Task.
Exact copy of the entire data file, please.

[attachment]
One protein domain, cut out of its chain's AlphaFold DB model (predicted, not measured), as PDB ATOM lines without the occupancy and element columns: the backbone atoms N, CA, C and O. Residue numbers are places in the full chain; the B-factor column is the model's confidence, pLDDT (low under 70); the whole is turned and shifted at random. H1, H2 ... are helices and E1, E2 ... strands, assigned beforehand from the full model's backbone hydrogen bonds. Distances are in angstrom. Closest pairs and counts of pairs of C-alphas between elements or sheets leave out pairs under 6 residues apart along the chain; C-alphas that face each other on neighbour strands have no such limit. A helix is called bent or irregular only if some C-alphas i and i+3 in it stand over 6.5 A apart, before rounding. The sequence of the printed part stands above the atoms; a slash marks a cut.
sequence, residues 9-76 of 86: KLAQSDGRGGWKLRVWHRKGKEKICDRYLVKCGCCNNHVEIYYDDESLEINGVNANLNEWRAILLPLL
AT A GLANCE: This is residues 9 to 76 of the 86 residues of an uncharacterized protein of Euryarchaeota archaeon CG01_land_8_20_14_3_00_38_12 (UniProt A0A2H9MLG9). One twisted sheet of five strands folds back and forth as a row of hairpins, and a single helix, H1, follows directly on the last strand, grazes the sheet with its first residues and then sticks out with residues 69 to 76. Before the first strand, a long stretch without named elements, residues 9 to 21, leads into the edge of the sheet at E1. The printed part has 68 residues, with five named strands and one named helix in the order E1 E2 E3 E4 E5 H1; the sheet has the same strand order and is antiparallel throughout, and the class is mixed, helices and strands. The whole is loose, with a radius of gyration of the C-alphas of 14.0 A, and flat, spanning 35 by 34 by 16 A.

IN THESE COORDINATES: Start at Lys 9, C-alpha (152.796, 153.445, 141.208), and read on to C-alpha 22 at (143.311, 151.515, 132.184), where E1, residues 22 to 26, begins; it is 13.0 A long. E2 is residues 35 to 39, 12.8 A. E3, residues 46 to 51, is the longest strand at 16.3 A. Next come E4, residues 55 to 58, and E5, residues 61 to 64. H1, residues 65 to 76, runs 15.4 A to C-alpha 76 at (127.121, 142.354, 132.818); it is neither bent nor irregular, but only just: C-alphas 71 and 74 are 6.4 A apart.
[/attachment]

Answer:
One protein domain, cut out of its chain's AlphaFold DB model (predicted, not measured), as PDB ATOM lines without the occupancy and element columns: the backbone atoms N, CA, C and O. Residue numbers are places in the full chain; the B-factor column is the model's confidence, pLDDT (low under 70); the whole is turned and shifted at random. H1, H2 ... are helices and E1, E2 ... strands, assigned beforehand from the full model's backbone hydrogen bonds. Distances are in angstrom. Closest pairs and counts of pairs of C-alphas between elements or sheets leave out pairs under 6 residues apart along the chain; C-alphas that face each other on neighbour strands have no such limit. A helix is called bent or irregular only if some C-alphas i and i+3 in it stand over 6.5 A apart, before rounding. The sequence of the printed part stands above the atoms; a slash marks a cut.
sequence, residues 9-76 of 86: KLAQSDGRGGWKLRVWHRKGKEKICDRYLVKCGCCNNHVEIYYDDESLEINGVNANLNEWRAILLPLL
AT A GLANCE: This is residues 9 to 76 of the 86 residues of an uncharacterized protein of Euryarchaeota archaeon CG01_land_8_20_14_3_00_38_12 (UniProt A0A2H9MLG9). One twisted sheet of five strands folds back and forth as a row of hairpins, and a single helix, H1, follows directly on the last strand, grazes the sheet with its first residues and then sticks out with residues 69 to 76. Before the first strand, a long stretch without named elements, residues 9 to 21, leads into the edge of the sheet at E1. The printed part has 68 residues, with five named strands and one named helix in the order E1 E2 E3 E4 E5 H1; the sheet has the same strand order and is antiparallel throughout, and the class is mixed, helices and strands. The whole is loose, with a radius of gyration of the C-alphas of 14.0 A, and flat, spanning 35 by 34 by 16 A.

IN THESE COORDINATES: Start at Lys 9, C-alpha (152.796, 153.445, 141.208), and read on to C-alpha 22 at (143.311, 151.515, 132.184), where E1, residues 22 to 26, begins; it is 13.0 A long. E2 is residues 35 to 39, 12.8 A. E3, residues 46 to 51, is the longest strand at 16.3 A. Next come E4, residues 55 to 58, and E5, residues 61 to 64. H1, residues 65 to 76, runs 15.4 A to C-alpha 76 at (127.121, 142.354, 132.818); it is neither bent nor irregular, but only just: C-alphas 71 and 74 are 6.4 A apart.